May 30, 2008

Optimizing SQL Server Performance

Optimizing SQL Server CPU Performance
A number of factors can affect CPU utilization on a database server: compilation and recompilation of SQL statements, missing indexes, multithreaded operations, disk bottlenecks, memory bottlenecks, routine maintenance, and extract, transform, and load (ETL) activity, among others. CPU utilization is not a bad thing in itself—performing work is what the CPU is there for. The key to healthy CPU utilization is making sure that the CPU is spending its time processing what you want it to process and not wasting cycles on poorly optimized code or sluggish hardware.

There are two paths to identifying CPU performance problems. The first is reviewing the system's hardware performance, and second is SQL Server performance issues.
For CPU performance problems, use PerfMon SQL Profiler.
Look for performance counters like
i ) % Processor Time <90%
ii) Processor Queue Length : Processor Queue Length shows how many threads are waiting to perform work on the CPU. Typically you shouldn't have anything higher than five times the number of physical processors on a dedicated SQL Server.
iii) Context Switches/sec: It should be less than 5000 times the number of processors in the server. When CPU utilization and context switches both exceed their thresholds regularly, this indicates a CPU bottleneck. If this is a regular occurrence, you should start planning for the purchase of more or faster CPUs if your system is outdated.
If you are seeing Context Switches/sec higher than 5000 per physical processor you should strongly consider turning off hyper-threading on your system and retesting performance.

Some considerations for T-SQL CPU optimization are:
Query plan reuse
Reducing compiles and recompiles
Sort operations
Improper joins
Missing indexes
Table/index scans
Function usage in SELECT and WHERE clauses

Optimizing SQL Server Memory Performance

The Memory\Pages/sec counter indicates the number of paging operations to disk during the measuring interval, and this is the primary counter to watch for indication of possible insufficient RAM to meet your server's needs. A good idea here is to configure a perfmon alert that triggers when the number of pages per second exceeds 50 per paging disk on your system.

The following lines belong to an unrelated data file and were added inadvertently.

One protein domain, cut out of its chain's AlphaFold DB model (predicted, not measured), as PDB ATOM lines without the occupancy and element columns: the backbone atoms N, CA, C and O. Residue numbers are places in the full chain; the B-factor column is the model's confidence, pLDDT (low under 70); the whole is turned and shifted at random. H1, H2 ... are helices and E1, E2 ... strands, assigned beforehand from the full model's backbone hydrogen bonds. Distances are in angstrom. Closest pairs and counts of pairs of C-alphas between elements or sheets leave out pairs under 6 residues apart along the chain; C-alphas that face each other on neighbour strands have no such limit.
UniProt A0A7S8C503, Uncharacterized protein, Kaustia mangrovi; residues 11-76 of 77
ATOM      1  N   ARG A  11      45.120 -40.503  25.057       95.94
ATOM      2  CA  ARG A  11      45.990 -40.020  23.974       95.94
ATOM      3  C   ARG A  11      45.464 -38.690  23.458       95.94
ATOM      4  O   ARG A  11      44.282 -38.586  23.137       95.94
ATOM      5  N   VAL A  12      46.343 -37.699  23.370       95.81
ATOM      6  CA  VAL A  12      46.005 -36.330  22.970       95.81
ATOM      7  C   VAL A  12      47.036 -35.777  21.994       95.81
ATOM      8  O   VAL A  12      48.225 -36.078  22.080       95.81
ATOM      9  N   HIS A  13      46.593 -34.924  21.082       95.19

Another key counter to watch here is Memory\Available Bytes, and if this counter is greater than 10% of the actual RAM in your machine then you probably have more than enough RAM and don't need to worry.

Optimizing SQL Server I/O Bottlenecks

If “Average Disk Sec/Read” is between 200ms and 300ms delays, then there is I/O bottleneck. Possible solution is Defragmenatation.
Another solution is increase I/O bandwidth -such as adding more disks.
Storage area networks, or SANs, are widely used to store data for Microsoft SQL Server installations with large databases. SANs are one of the most economical ways to deal with very large data sets. They're designed to scale better in this regard than disk arrays installed directly on the host.
Data files should be placed on one or more RAID 5 or RAID 6 arrays (based on system needs). In certain systems, you should place the data files on RAID 1 or RAID 10 arrays, but those systems are in the minority. Place the transaction log files on one or more RAID 1 or RAID 10 arrays (again, based on size and performance needs). The tempdb database should be placed on its own RAID 1 or RAID 10 array.

Optimizing tempdb Performance
The size and physical placement of the tempdb database can affect the performance of a system. For example, if the size that is defined for tempdb is too small, part of the system-processing load may be taken up with autogrowing tempdb to the size required to support the workload every time you restart the instance of SQL Server. You can avoid this overhead by increasing the sizes of the tempdb data and log file.

Perfmon counters to watch:

1 comment:

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